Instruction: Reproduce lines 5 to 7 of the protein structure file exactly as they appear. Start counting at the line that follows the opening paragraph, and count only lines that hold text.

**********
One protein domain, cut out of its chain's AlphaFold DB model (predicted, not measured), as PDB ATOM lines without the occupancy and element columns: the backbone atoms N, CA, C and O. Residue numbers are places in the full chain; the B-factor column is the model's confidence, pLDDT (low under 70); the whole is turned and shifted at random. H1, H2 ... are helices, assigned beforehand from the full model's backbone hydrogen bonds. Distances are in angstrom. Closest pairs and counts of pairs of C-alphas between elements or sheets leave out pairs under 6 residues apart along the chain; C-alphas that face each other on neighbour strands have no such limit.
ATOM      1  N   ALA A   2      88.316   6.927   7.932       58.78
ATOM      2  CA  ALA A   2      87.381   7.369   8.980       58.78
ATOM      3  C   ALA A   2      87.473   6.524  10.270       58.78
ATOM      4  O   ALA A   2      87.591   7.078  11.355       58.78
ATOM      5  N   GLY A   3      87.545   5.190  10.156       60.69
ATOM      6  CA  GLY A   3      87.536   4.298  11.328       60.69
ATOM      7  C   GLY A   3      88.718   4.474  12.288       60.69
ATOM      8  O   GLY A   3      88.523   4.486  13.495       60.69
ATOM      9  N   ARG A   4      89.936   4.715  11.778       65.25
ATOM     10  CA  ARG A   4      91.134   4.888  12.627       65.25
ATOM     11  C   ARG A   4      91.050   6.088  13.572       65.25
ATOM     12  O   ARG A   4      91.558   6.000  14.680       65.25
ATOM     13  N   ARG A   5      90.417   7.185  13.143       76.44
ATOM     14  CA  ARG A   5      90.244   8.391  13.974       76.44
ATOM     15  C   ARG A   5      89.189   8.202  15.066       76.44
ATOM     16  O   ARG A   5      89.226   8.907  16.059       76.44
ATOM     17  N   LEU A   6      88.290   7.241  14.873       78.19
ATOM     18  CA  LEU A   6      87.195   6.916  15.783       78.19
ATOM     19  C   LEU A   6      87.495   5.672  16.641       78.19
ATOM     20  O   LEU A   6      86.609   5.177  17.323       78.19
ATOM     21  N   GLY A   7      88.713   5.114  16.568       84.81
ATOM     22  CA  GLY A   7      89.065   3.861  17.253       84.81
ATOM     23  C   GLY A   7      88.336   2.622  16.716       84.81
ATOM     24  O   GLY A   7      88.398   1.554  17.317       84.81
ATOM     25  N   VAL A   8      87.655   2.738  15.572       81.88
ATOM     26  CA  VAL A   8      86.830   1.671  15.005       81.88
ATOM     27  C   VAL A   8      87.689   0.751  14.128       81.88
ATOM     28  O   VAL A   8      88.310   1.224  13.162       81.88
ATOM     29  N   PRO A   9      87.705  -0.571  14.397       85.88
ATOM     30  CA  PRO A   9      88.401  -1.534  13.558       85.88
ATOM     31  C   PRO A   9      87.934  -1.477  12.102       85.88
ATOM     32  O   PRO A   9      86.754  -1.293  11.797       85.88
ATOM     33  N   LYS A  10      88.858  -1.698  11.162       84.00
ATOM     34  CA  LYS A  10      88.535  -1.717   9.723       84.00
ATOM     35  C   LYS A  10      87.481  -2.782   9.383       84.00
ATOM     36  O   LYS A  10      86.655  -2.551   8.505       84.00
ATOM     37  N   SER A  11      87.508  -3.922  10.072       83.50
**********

ATOM      5  N   GLY A   3      87.545   5.190  10.156       60.69
ATOM      6  CA  GLY A   3      87.536   4.298  11.328       60.69
ATOM      7  C   GLY A   3      88.718   4.474  12.288       60.69